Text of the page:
Bob Dylan's 'When the deal goes down' -lyric analysis - Part 2
Bob Dylan’s: ‘When the deal goes down’ – lyric analysis by Kees de Graaf – Part 2
2. Analysis of the verses
A. Verse 1
In the still of the night, in the world's ancient light
Where wisdom grows up in strife
My bewildering brain, toils in vain
Through the darkness on the pathways of life
Each invisible prayer is like a cloud in the air
Tomorrow keeps turning around
We live and we die, we know not why
But I'll be with you when the deal goes down
We do not know if Dylan had the expression ‘’Ancient Lights” somewhere in the back of his mind when he wrote this first line. He could just be using a play upon the words here. Anyway, "Ancient Lights" is a colloquialism for the "right to light," guaranteed under English law, whereby windows that have seen twenty years' worth of "uninterrupted" daylight cannot be blocked by the construction of new buildings.
“In the still of the night, in the world's ancient light” takes our minds back to the early days after the creation of the world, to the time and place where wisdom was first born. ”Wisdom” is personified here. Wisdom has been defined to be “the quality of being wise; knowledge, and the capacity to make due use of it, is the use of the best means for attaining the best ends''. Wisdom therefore implies the selection of right ends as well as of right means.'' Hence, wisdom implies the union of high mental and moral excellence. ”Knowledge”, on the other hand, is a more comprehensive term; it signifies the simple apprehension of facts or relations. Wisdom, however, is so much more than knowledge, for wisdom it takes tossing and turning and often strife to come to the right decisions. Wisdom is such a precious gift that it can only grow up and thrive in the stillness of the night, in the world’s ancient light, when it all began. In the stillness of the night, when God alone was there in the flickering ancient light, he created the earth by wisdom, like we read in Proverbs 3:24 “The LORD by wisdom founded the earth; by understanding He established the heavens”.
“Where wisdom grows up in strife”. When Dylan wrote this song he must have been inspired by the poetry of Henry Timrod (1826-1867). In this song we find a few lines which are very reminiscent of this poet. In his poem “Retirement” the poet Timrod writes: “There is a wisdom that grows up in strife and one - I like best – that sits at home and learns its lessons of a thoughtful ease”.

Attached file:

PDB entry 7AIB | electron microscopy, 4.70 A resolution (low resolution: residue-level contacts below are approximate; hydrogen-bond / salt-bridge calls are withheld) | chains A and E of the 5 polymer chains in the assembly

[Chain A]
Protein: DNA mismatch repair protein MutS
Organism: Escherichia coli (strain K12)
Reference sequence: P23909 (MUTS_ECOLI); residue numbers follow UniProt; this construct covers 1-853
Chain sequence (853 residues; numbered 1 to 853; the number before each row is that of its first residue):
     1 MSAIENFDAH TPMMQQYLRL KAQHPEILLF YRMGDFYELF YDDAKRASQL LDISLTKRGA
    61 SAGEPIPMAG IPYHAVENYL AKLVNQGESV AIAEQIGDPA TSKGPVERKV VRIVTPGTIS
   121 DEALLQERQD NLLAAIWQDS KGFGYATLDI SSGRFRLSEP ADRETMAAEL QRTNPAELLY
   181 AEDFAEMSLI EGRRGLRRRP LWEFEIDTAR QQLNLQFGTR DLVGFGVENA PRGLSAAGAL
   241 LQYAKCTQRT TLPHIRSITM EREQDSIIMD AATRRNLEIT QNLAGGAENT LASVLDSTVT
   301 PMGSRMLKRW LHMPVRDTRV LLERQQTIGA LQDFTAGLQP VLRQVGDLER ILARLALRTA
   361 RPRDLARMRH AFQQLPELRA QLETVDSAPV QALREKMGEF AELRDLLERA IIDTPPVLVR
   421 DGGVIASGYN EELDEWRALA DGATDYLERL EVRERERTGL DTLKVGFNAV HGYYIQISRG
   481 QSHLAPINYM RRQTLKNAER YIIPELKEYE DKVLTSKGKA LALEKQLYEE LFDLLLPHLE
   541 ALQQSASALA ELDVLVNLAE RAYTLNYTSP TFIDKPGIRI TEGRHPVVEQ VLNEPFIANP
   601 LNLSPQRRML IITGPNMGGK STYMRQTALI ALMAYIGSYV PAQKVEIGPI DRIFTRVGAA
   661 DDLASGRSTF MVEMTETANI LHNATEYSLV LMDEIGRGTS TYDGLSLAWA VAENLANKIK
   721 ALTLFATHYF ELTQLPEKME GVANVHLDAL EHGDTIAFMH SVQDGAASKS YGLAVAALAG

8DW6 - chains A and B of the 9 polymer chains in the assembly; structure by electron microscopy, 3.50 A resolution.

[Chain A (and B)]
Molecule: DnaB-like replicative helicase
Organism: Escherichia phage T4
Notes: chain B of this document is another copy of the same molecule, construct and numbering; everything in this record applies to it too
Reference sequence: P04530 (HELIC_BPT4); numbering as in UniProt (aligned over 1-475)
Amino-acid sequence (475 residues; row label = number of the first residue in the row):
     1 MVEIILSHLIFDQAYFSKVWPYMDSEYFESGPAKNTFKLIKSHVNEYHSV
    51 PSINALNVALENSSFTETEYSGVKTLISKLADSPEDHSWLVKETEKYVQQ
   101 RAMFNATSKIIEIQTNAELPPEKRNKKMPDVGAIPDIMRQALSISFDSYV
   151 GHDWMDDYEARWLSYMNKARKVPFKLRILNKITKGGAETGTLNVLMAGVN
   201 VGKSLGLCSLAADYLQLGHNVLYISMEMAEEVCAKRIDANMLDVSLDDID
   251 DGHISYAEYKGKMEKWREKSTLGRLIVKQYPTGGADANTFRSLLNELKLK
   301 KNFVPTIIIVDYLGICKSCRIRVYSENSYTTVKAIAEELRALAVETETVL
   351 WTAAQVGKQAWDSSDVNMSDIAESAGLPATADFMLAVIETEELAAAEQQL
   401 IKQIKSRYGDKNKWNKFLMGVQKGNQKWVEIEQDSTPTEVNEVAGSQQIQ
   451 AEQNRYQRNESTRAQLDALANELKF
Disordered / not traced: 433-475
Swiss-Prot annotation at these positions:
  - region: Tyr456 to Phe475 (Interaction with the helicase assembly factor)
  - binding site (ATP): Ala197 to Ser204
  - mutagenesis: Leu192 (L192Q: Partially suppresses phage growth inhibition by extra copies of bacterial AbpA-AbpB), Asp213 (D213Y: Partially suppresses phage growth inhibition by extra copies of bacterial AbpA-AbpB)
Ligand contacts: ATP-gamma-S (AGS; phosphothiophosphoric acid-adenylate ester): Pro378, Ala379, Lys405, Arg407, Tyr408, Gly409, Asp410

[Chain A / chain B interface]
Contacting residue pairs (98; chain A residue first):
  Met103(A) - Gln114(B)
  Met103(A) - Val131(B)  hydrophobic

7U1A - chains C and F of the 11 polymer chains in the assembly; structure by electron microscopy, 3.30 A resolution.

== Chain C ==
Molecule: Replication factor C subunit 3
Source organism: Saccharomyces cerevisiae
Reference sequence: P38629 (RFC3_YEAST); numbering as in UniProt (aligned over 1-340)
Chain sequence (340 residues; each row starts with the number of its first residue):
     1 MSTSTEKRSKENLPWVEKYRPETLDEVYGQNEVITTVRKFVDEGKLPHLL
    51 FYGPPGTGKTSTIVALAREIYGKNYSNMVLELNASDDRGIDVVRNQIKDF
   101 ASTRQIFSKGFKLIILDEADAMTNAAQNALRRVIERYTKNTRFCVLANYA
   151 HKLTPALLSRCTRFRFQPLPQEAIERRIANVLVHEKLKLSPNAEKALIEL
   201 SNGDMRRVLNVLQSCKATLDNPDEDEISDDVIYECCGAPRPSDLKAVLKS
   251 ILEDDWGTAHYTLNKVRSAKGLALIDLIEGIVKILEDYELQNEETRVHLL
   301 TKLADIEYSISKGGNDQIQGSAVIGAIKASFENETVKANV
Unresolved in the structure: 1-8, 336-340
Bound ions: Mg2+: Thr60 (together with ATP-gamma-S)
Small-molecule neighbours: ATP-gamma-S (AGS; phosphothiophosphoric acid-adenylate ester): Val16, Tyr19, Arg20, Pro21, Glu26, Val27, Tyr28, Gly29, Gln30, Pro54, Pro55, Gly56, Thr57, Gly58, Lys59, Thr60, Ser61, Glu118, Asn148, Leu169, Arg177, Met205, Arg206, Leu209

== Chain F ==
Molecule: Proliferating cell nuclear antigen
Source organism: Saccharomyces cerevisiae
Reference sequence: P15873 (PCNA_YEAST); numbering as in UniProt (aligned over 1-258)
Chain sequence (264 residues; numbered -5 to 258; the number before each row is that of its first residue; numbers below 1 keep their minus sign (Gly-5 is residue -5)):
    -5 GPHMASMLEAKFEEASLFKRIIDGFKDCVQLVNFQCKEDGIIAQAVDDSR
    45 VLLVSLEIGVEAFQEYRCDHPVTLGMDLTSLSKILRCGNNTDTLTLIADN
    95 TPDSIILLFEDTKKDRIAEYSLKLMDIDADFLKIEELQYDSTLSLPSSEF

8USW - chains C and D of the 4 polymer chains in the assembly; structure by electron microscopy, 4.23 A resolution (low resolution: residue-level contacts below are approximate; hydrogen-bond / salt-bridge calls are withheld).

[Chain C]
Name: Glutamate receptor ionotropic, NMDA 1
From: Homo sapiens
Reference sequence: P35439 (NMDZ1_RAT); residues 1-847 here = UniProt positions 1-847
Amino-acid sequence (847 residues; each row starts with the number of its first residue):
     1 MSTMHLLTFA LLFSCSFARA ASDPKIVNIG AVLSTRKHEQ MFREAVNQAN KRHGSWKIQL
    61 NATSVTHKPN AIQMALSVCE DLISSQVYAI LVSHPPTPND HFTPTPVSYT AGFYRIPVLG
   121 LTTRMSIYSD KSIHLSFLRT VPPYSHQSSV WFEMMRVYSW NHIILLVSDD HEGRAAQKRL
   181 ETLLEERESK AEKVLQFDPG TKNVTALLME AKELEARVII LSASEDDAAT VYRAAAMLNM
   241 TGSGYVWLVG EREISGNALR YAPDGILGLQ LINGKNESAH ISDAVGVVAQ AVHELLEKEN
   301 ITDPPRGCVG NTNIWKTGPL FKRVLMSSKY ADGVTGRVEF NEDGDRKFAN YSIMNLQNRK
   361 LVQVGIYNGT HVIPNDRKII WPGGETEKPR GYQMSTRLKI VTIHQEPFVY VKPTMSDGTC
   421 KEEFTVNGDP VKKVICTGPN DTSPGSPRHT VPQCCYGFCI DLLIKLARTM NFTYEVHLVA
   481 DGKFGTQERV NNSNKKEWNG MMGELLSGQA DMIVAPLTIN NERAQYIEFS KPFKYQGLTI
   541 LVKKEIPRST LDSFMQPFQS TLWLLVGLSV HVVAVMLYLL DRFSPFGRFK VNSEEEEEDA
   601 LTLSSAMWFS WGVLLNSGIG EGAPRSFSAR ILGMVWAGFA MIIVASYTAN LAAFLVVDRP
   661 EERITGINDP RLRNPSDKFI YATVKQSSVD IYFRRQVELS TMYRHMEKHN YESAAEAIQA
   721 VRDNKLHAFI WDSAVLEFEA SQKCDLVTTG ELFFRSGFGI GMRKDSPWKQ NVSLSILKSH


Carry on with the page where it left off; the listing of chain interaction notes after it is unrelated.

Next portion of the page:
“Wisdom grows up in strife” means that, although there is a wisdom that is acquired easily like in Timrod’s poem, most of the time true wisdom is never acquired in an easy way. It takes a lot of pain, struggle and strife to find true wisdom. In the world’s ancient light, when God created the earth through wisdom, wisdom was incontestable and irrefutable but when man was corrupted, true wisdom can usually only be acquired through strife.
“My bewildering brain, toils in vain, through the darkness on the pathways of life” Although the poet will eventually find consolation when the deal will go down, he is still on his way. Darkness, misery and pain is all around him and no matter how hard he tortures his mind, he is unable to understand or to come to terms with all this misery and hardships he encounters in this world. He has no alternative but to walk that lonesome valley, the dark pathways of life which are so puzzling and uncertain.
“Each invisible prayer is like a cloud in the air”. It was Paul Simon who once wrote: “Prayers are the constant memory of God”. There is a constant flow of prayers to the throne of God, like a continuous flow of clouds through the air. Prayers are not visible but yet very powerful. They resemble clouds of incense. Clouds of incense are mingled with the prayers of all the saints and the smoke of the incense rises with the prayers of the saints from the hand of the angel before God. (Revelations 8:3-4). Invisible prayers from the saints spark off a lot of heavenly action: peals of thunder and flashes of lightning coming down from the clouds and even earthquakes (Revelation 8:5).
“Tomorrow keeps turning around”. This line is also inspired by Henry Timrod’s poem “A Rhapsody of a Southern Winter Night”: “I am so happy! That is all my thought. Tomorrow I will turn it round and round”. Things will take a turn for the better tomorrow. The effect of prayers is often invisible to the naked eye but yet behind the scenes these prayers are answered and they turn things around.
“Tomorrow keeps turning around” may also mean the same things keep on coming back over and over again. For everything there is a turn, for everything there is a time in a seemingly never ending cycles. That is what Dylan had in mind when he read Ecclesiastes 3:1-8 from the Bible in his Theme Time Radio Hour Broadcast .